And yes, I promise...next time, Gorilla Grodd's on the list!
Remember...keep checking my post for additional links to other lists...I'll add 'em as I find 'em! (Fred's keeping a list, too.)
Monday, February 14, 2005
100 Things I Love About Comics!
Fred started it with these two strips.
Alan then lovingly crafted his own inimitable version.
Several others also rose to the challenge. (EDIT: And here are quite a few more mighty fine Top One Hundred (give or take a few dozen or so) lists that I have doggedly tracked down across the immensely vast and far-flung digital reaches of the ever expanding comics weblogosphere, and many points beyond.)
And now, at long last, and after great deliberation: my very own list of 100 Things I Love About Comics:
1. Swamp Thing
2. Adam Strange
4. Amazing Heroes
5. American Flagg! by Howard Chaykin
6. Jim Aparo
7. Archie Comics from the '50s & '60s
8. Atari Force
9. Atlas Comics (the '70s company, not the pre-Marvel one, though that's good, too)
10. Bacchus by Eddie Campbell
11. Kyle Baker
12. Carl Barks, the Good Duck Artist
13. Batman: The Dark Knight Returns & Strikes Again by Frank Miller
14. "Batman's Time Travel Crimes on Venus"-type stories
15. Bone by Jeff Smith
16. Chester Brown
17. The Original Captain Marvel
18. Cerebus by Dave Sim & Gerhard
19. The Comic Reader
20. The Comics Journal
21. Concrete by Paul Chadwick
22. John Costanza
23. Peter David
24. DC Comics Presents #84 - Superman & the Challengers of the Unknown drawn by Jack Kirby & Alex Toth
25. Detective Comics #500
26. Don Rosa
27. Doom Patrol by Arnold Drake and Bruno Premiani
28. Eightball by Dan Clowes
29. Eighty-Page Giants
30. Evan Dorkin
31. Fabulous Furry Freak Brothers by Gilbert Shelton, Paul Mavrides & Dave Sheridan
32. The Fantastic Four by Stan 'n' Jack
33. Matt Feazell and The Amazing Cynicalman!
34. Fin Fang Foom and other Marvel monsters
35. Flaming Carrot by Bob Burden
36. The Flash by Carmine Infantino
37. Fox and The Crow by Jim Davis (no, not the Garfield guy)
38. Ramona Fradon
39. Jose Luis Garcia-Lopez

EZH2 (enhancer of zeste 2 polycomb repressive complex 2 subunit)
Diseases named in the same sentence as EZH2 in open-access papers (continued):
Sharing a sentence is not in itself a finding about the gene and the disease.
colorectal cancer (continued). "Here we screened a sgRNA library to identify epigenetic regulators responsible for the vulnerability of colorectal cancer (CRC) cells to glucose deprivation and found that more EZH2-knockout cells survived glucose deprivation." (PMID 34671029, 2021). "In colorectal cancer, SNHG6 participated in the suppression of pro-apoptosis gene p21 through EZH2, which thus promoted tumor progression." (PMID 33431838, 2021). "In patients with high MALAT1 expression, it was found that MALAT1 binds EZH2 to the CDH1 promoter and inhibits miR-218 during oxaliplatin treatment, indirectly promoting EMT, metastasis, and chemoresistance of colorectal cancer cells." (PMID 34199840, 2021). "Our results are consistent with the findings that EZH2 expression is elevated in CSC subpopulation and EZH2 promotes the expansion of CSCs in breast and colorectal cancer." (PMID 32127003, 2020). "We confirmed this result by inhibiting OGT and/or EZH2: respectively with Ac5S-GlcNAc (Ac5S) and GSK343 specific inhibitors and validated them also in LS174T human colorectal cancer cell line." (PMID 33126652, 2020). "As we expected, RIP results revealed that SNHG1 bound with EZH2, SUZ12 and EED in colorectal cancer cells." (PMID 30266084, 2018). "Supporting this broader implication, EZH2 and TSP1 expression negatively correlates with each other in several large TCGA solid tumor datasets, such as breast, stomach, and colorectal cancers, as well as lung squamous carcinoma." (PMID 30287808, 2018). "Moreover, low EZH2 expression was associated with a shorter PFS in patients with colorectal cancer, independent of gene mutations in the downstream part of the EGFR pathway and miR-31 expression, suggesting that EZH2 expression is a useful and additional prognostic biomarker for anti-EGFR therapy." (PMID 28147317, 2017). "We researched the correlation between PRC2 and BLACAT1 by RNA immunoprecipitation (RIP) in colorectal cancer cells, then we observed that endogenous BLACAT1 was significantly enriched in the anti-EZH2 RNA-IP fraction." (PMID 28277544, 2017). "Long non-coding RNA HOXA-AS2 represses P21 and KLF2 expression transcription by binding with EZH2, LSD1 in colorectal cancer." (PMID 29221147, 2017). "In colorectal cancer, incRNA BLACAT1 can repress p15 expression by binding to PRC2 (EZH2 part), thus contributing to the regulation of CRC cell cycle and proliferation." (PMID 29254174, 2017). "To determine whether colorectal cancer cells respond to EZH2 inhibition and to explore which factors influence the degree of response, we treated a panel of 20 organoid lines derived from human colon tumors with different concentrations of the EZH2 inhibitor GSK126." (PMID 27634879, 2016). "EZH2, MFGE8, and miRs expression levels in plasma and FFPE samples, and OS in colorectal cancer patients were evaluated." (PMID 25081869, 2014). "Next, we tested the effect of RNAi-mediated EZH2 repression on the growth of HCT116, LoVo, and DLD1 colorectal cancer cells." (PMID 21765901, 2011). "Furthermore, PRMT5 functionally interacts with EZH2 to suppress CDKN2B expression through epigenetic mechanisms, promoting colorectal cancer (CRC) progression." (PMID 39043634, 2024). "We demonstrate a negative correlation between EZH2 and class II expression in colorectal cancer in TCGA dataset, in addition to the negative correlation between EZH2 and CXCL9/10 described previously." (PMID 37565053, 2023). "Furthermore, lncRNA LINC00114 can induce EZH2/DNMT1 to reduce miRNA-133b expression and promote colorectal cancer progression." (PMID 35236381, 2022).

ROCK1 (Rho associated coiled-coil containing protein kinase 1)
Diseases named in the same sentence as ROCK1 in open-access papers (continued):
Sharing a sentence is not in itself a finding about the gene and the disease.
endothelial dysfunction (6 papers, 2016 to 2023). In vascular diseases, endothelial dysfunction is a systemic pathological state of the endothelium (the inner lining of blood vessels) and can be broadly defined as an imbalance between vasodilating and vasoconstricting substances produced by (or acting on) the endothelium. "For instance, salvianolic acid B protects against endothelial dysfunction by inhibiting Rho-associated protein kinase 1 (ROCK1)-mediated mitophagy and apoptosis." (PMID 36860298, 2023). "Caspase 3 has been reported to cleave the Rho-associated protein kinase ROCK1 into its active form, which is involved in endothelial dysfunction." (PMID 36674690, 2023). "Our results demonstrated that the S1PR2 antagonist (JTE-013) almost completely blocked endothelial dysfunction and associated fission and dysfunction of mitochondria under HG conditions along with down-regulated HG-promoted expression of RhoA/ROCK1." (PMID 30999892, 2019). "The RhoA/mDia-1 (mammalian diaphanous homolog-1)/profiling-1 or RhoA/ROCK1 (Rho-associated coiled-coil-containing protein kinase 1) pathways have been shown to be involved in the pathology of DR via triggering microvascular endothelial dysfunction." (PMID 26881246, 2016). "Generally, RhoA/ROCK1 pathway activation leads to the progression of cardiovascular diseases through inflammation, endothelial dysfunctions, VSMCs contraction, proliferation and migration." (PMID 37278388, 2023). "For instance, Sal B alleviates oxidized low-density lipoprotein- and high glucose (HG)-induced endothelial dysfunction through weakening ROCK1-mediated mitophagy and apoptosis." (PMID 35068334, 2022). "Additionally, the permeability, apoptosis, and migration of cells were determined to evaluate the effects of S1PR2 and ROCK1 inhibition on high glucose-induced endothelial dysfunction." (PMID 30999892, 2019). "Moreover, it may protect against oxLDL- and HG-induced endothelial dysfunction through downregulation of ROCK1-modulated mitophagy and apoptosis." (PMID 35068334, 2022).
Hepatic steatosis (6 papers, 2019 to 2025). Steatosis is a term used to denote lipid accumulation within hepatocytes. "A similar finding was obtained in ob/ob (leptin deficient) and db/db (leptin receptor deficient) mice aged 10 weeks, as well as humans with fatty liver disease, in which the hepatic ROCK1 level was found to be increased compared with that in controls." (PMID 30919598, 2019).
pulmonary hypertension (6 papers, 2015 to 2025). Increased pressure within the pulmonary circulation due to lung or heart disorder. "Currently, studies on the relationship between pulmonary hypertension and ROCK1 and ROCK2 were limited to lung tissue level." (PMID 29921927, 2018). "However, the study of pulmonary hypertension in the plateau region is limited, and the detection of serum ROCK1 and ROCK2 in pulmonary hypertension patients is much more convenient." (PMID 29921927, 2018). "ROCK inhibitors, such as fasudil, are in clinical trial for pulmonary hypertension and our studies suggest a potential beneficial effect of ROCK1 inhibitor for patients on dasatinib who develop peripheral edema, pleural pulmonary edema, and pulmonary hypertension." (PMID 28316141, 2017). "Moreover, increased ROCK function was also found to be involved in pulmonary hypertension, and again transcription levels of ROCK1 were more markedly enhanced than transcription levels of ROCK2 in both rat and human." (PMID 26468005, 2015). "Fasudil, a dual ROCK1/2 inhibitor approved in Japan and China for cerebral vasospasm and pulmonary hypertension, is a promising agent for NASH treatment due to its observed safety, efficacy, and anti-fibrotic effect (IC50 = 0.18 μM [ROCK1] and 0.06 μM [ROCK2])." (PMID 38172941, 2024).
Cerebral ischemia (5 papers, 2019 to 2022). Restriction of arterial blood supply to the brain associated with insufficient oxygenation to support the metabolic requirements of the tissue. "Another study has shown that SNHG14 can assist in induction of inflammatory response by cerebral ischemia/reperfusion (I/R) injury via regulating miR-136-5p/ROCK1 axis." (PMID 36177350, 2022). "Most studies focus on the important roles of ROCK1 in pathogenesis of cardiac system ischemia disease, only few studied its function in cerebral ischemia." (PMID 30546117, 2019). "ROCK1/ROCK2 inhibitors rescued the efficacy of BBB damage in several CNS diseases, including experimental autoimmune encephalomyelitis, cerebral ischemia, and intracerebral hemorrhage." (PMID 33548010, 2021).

40. George Perez
41. Nat Gertler's About Comics (esp. Licensable Bear)
42. Gil Kane
43. Grimjack by John Ostrander, Tim Truman, and friends
44. Groo the Wanderer by Mark Evanier & Sergio Aragones
46. Fred Hembeck!!!
47. Herbie the Fat Fury by Ogden Whitney
48. Los Bros. Hernandez
49. Hex by Michael Fleisher, Mark Texeira, & Keith Giffen
50. Howard the Duck by Steve Gerber (accept no substitutes!)
51. Tony Isabella
52. Jack Kirby's Fourth World
54. Justice League of America #200
55. Legion of Super-Heroes
56. MacKenzie Queen by Bernie Mireault
57. Mad Magazine
58. Elliot S! Maggin
59. Marge's Little Lulu & Tubby
61. Sheldon Mayer
62. 'Mazing Man by Bob Rozakis & Stephen DeStefano
63. Scott McCloud
64. Megaton Man by Don Simpson
65. Mike Mignola
66. Alan Moore
67. Grant Morrison
68. Mr. Monster by Michael T. Gilbert
69. Nancy by Ernie Bushmiller
70. Nexus by Mike Baron & Steve Rude
71. Not Brand Echh
72. Off-brand funny animal comics from the Golden/Silver ages
73. Bob Oksner
74. Peanuts by Charles M. Schulz
75. Planetary by Warren Ellis and John Cassaday
76. Plastic Man
77. Quasar #1 through about, say, #25, by Mark Gruenwald & others
78. Ralph Snart by Marc Hansen
79. Rudy by William Overgard
80. Scott Saavedra
81. Kurt Schaffenberger
82. Dori Seda
83. Superman-family comics from the Silver Age
84. Walt Simonson
86. Spider-Man by Steve Ditko
87. Stanley and His Monster
88. The very idea of Super pets
89. Superman Annual #9 (1983) drawn by Alex Toth!
90. Superman vs. Muhammad Ali by Denny O'Neil, Neal Adams, Dick Giordano & Terry Austin
92. Tales of the Beanworld by Larry Marder
93. Turok, Son of Stone
94. UFO Encounters and UFO Mysteries
95. Rick Veitch
96. Berni(e) Wrightson
97. Zippy the Pinhead by Bill Griffith
99. ...my fellow members of the Associated Comics And Pop Culture Webloggers of Ventura County, CA And Outlying Environs (Dorian, Corey, Tom, Ian, Sean, and Fred)...
100. ...and everyone else on the Comicsweblogosphere!
100 1/2. "I'm chalk!"
Sunday, February 13, 2005
Sure wish I'd caught that I'd somehow typed "Captain American" in our auction listings before I plugged them here. Oops. Well, I was tired...that's my excuse, and I'm sticking to it.
Speaking of our eBay auctions, I was Googling around doing some research on one of the items we listed (already sold, sorry!), and found this great Robin Hood site. Included is coverage of the character's comic book and comic strip history, and even features reprints of a couple classic stories.